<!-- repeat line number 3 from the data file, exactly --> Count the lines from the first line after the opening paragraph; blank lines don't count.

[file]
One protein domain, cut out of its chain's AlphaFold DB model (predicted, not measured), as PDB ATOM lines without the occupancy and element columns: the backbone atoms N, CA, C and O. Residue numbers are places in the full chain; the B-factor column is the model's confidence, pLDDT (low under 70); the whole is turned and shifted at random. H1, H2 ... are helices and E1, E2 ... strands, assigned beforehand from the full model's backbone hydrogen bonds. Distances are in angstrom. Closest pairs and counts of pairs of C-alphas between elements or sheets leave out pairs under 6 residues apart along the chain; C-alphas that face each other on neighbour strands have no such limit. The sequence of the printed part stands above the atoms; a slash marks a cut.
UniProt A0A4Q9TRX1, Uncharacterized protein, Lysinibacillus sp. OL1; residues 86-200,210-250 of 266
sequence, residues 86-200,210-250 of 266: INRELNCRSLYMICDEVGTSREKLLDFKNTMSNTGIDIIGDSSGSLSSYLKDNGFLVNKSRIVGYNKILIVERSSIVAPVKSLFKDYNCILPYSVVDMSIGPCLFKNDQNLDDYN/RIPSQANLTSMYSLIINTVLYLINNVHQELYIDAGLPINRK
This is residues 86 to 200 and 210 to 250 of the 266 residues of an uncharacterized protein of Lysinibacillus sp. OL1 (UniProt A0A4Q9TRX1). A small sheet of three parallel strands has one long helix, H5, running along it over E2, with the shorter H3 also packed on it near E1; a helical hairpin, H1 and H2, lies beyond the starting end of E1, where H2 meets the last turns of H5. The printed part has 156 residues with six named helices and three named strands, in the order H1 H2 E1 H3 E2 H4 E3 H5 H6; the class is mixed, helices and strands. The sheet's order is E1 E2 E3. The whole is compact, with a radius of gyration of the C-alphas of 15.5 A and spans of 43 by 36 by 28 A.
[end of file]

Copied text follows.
This is residues 86 to 200 and 210 to 250 of the 266 residues of an uncharacterized protein of Lysinibacillus sp. OL1 (UniProt A0A4Q9TRX1). A small sheet of three parallel strands has one long helix, H5, running along it over E2, with the shorter H3 also packed on it near E1; a helical hairpin, H1 and H2, lies beyond the starting end of E1, where H2 meets the last turns of H5. The printed part has 156 residues with six named helices and three named strands, in the order H1 H2 E1 H3 E2 H4 E3 H5 H6; the class is mixed, helices and strands. The sheet's order is E1 E2 E3. The whole is compact, with a radius of gyration of the C-alphas of 15.5 A and spans of 43 by 36 by 28 A.